Read the best Mansfield Park quotes by Jane Austen to indulge in some of her most famous quotes about love, marriage, social class, reading, and more.

In Mansfield Park, Austen’s third novel, protagonist Fanny Price is a simple and quiet heroine compared to all of Jane Austen’s novels. This story follows her as she comes of age at the home of her wealthy aunt, uncle, and cousins.

Like many of Austen’s novels, love, family, and society intersect. But, this one also has a scandalous affair bearing consequences and choices of moral integrity. 

Besides Fanny Price, you’ll also hear from characters like Mary Crawford, Henry Crawford, Edmund Bertram, and more.

Below are all the best quotes from Mansfield Park by Jane Austen.

Mansfield Park Quotes

a fondness for reading, properly directed, must be an education itself.

“This would be the way to Fanny’s heart. She was not to be won by all that gallantry and wit and good-nature together could do; or, at least, she would not be won by them nearly so soon, without the assistance of sentiment and feeling, and seriousness on serious subjects.”

“There will be little rubs and disappointments everywhere, and we are all apt to expect too much; but then, if one scheme of happiness fails, human nature turns to another; if the first calculation is wrong, we make a second better: we find comfort somewhere.”

“Selfishness must always be forgiven, you know, because there is no hope of a cure.”

“I was so anxious to do what is right that I forgot to do what is right.”

“But indeed I would rather have nothing but tea.”

“[N]obody minds having what is too good for them.”

“Everybody likes to go their own way—to choose their own time and manner of devotion.”

“I was quiet, but I was not blind.”

“Human nature needs more lessons than a weekly sermon can convey.”

“There is nothing like employment, active indispensable employment, for relieving sorrow. Employment, even melancholy, may dispel melancholy.”

“Those who have not more must be satisfied with what they have.”

“It was a gloomy prospect, and all that she could do was to throw a mist over it, and hope when the mist cleared away, she should see something else.”

“If any one faculty of our nature may be called more wonderful than the rest, I do think it is memory. There seems something more speakingly incomprehensible in the powers, the failures, the inequalities of memory, than in any other of our intelligences.”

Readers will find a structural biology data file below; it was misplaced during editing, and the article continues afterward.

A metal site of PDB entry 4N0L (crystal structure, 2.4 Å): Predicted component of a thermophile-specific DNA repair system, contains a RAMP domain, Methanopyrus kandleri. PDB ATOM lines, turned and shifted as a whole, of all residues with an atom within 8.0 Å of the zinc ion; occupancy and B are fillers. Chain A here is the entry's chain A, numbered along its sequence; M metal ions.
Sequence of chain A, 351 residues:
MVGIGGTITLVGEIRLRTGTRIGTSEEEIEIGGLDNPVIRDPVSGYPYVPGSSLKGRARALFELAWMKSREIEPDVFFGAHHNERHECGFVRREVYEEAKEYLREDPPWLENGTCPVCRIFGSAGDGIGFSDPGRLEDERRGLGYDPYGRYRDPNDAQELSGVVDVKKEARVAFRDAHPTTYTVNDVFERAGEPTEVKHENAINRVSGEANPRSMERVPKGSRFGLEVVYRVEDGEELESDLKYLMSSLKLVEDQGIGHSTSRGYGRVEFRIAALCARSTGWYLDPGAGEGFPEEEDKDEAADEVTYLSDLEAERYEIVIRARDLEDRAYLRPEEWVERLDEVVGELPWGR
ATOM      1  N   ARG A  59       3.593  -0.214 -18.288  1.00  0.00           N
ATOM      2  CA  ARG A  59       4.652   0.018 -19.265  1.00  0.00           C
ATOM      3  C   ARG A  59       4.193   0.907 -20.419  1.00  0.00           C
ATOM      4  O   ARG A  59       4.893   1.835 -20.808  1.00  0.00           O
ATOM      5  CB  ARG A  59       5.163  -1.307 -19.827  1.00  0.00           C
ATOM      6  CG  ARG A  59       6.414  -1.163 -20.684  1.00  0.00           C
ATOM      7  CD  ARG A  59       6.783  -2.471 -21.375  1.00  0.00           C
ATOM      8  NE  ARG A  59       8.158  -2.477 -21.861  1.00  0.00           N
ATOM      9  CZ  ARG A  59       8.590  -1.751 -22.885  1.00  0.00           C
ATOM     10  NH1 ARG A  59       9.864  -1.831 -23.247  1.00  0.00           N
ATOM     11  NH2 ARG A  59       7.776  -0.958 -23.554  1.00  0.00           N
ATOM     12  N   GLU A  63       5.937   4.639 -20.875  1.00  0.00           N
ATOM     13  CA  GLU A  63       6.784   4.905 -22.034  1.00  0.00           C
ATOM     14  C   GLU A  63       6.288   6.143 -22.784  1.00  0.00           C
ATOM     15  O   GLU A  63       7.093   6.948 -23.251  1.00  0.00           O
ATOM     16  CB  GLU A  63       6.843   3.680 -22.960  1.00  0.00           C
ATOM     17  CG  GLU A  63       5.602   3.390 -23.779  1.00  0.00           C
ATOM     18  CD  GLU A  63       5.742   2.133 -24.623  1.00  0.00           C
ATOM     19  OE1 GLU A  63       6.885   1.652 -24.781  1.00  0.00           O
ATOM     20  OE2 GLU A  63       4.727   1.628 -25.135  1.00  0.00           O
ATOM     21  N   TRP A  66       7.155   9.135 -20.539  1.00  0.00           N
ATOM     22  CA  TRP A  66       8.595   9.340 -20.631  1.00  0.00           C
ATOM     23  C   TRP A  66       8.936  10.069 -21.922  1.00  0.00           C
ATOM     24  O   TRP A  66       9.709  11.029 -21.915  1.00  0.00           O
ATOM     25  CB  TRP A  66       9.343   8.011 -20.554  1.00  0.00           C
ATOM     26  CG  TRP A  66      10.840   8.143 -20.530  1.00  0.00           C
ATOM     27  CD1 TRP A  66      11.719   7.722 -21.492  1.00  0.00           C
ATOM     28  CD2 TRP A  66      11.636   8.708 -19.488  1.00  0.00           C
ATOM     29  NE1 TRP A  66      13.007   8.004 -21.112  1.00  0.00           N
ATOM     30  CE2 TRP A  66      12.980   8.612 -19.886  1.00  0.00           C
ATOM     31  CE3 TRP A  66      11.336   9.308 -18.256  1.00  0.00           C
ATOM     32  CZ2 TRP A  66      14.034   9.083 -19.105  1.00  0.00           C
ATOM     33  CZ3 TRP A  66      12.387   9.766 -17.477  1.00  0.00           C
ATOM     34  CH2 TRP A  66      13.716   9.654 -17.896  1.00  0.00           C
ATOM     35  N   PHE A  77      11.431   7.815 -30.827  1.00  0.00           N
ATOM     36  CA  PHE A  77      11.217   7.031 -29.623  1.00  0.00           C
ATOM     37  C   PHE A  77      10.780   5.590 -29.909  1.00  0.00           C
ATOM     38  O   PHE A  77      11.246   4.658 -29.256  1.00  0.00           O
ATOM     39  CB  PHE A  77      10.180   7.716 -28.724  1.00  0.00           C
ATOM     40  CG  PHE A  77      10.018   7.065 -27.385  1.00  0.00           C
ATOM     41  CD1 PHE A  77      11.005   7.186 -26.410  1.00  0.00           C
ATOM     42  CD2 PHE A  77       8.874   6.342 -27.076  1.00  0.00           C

“There is no reason in the world why you should not be important where you are known. You have good sense, and a sweet temper, and I am sure you have a grateful heart, that could never receive kindness without hoping to return it. I do not know any better qualifications for a friend and companion.”

“I do not pretend to set people right, but I do see that they are often wrong.”

“But he recommended the books which charmed her leisure hours, he encouraged her taste, and corrected her judgment; he made reading useful by talking to her of what she read, and heightened its attraction by judicious praise.”

“I am worn out with civility.”

“He was in love, very much in love; and it was a love which, operating on an active, sanguine spirit, of more warmth than delicacy, made her affection appear of greater consequence, because it was withheld, and determined him to have the glory, as well as the felicity of forcing her to love him.”

“Of course I love her, but there are as many forms of love as there are moments in time.”

“Give a girl an education, and introduce her properly into the world.”

“We do not look in great cities for our best morality.”

“No man dies of love but on the stage[.]”

“Nobody meant to be unkind, but nobody put themselves out of their way to secure her comfort.”

“But there certainly are not so many men of large fortune in the world as there are pretty women to deserve them.”

“This was a letter to be run through eagerly, to be read deliberately, to supply matter for much reflection, and to leave everything in greater suspense than ever.”

“An engaged woman is always more agreeable than a disengaged. She is satisfied with herself. Her cares are over, and she may exert all her powers of pleasing without suspicion. All is safe with a lady engaged; no harm can be done.”

“These were reflections that required some time to soften; but time will do almost everything.”

“A fondness for reading, properly directed, must be an education in itself.”

“She was not often invited to join in the conversation of the others, nor did she desire it.  Her own thoughts and reflections were habitually her best companions.”

“The season, the scene, the air, were all favorable to tenderness and sentiment.”

“Life seems nothing more than a quick succession of busy nothings.”

“When I look out on such a night as this, I feel as if there could be neither wickedness nor sorrow in the world; and there certainly would be less of both if the sublimity of Nature were more attended to, and people were carried more out of themselves by contemplating such a scene.”

“When people are waiting, they are bad judges of time, and every half minute seems like five.”

“I pay very little regard […] to what any young person says on the subject of marriage. If they profess a disinclination for it, I only set it down that they have not yet seen the right person.”

“Let us have the luxury of silence.”

“I have no talent for certainty.”

“Nothing ever fatigues me but doing what I do not like.”

“I think it ought not to be set down as certain that a man must be acceptable to every woman he may happen to like himself.”

“Run mad as often as you choose, but do not faint.”

“A large income is the best recipe for happiness I ever heard of.”

“He will make you happy, Fanny, I know he will make you happy, but you will make him everything.”

Now you know all the best Mansfield Park quotes by Jane Austen.

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